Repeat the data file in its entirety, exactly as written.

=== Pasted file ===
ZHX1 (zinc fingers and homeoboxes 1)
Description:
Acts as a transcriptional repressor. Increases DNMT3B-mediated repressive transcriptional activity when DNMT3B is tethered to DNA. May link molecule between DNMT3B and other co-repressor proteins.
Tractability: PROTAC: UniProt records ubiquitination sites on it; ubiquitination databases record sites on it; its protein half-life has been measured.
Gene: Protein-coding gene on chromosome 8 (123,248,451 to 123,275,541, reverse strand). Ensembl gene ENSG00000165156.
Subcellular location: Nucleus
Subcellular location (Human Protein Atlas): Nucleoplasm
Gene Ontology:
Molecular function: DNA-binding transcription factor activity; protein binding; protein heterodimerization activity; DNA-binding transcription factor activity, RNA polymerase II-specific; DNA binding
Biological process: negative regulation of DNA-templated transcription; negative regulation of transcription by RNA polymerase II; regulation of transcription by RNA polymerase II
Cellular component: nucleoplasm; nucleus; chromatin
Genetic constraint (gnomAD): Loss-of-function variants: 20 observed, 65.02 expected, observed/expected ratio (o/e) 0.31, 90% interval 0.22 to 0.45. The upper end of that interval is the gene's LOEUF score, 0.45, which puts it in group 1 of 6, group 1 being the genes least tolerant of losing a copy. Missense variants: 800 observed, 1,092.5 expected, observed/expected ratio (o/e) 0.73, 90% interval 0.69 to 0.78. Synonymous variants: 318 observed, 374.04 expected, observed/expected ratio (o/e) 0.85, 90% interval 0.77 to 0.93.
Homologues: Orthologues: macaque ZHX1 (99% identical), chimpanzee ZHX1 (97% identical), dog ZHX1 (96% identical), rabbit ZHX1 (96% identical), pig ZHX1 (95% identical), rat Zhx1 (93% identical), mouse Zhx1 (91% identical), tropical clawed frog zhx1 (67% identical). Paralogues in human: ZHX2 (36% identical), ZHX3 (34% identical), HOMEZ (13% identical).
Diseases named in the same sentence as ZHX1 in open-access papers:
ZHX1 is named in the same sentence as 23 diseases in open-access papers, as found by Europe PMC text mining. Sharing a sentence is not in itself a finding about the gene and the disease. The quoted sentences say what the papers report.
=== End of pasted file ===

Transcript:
ZHX1 (zinc fingers and homeoboxes 1)
Description:
Acts as a transcriptional repressor. Increases DNMT3B-mediated repressive transcriptional activity when DNMT3B is tethered to DNA. May link molecule between DNMT3B and other co-repressor proteins.
Tractability: PROTAC: UniProt records ubiquitination sites on it; ubiquitination databases record sites on it; its protein half-life has been measured.
Gene: Protein-coding gene on chromosome 8 (123,248,451 to 123,275,541, reverse strand). Ensembl gene ENSG00000165156.
Subcellular location: Nucleus
Subcellular location (Human Protein Atlas): Nucleoplasm
Gene Ontology:
Molecular function: DNA-binding transcription factor activity; protein binding; protein heterodimerization activity; DNA-binding transcription factor activity, RNA polymerase II-specific; DNA binding
Biological process: negative regulation of DNA-templated transcription; negative regulation of transcription by RNA polymerase II; regulation of transcription by RNA polymerase II
Cellular component: nucleoplasm; nucleus; chromatin
Genetic constraint (gnomAD): Loss-of-function variants: 20 observed, 65.02 expected, observed/expected ratio (o/e) 0.31, 90% interval 0.22 to 0.45. The upper end of that interval is the gene's LOEUF score, 0.45, which puts it in group 1 of 6, group 1 being the genes least tolerant of losing a copy. Missense variants: 800 observed, 1,092.5 expected, observed/expected ratio (o/e) 0.73, 90% interval 0.69 to 0.78. Synonymous variants: 318 observed, 374.04 expected, observed/expected ratio (o/e) 0.85, 90% interval 0.77 to 0.93.
Homologues: Orthologues: macaque ZHX1 (99% identical), chimpanzee ZHX1 (97% identical), dog ZHX1 (96% identical), rabbit ZHX1 (96% identical), pig ZHX1 (95% identical), rat Zhx1 (93% identical), mouse Zhx1 (91% identical), tropical clawed frog zhx1 (67% identical). Paralogues in human: ZHX2 (36% identical), ZHX3 (34% identical), HOMEZ (13% identical).
Diseases named in the same sentence as ZHX1 in open-access papers:
ZHX1 is named in the same sentence as 23 diseases in open-access papers, as found by Europe PMC text mining. Sharing a sentence is not in itself a finding about the gene and the disease. The quoted sentences say what the papers report.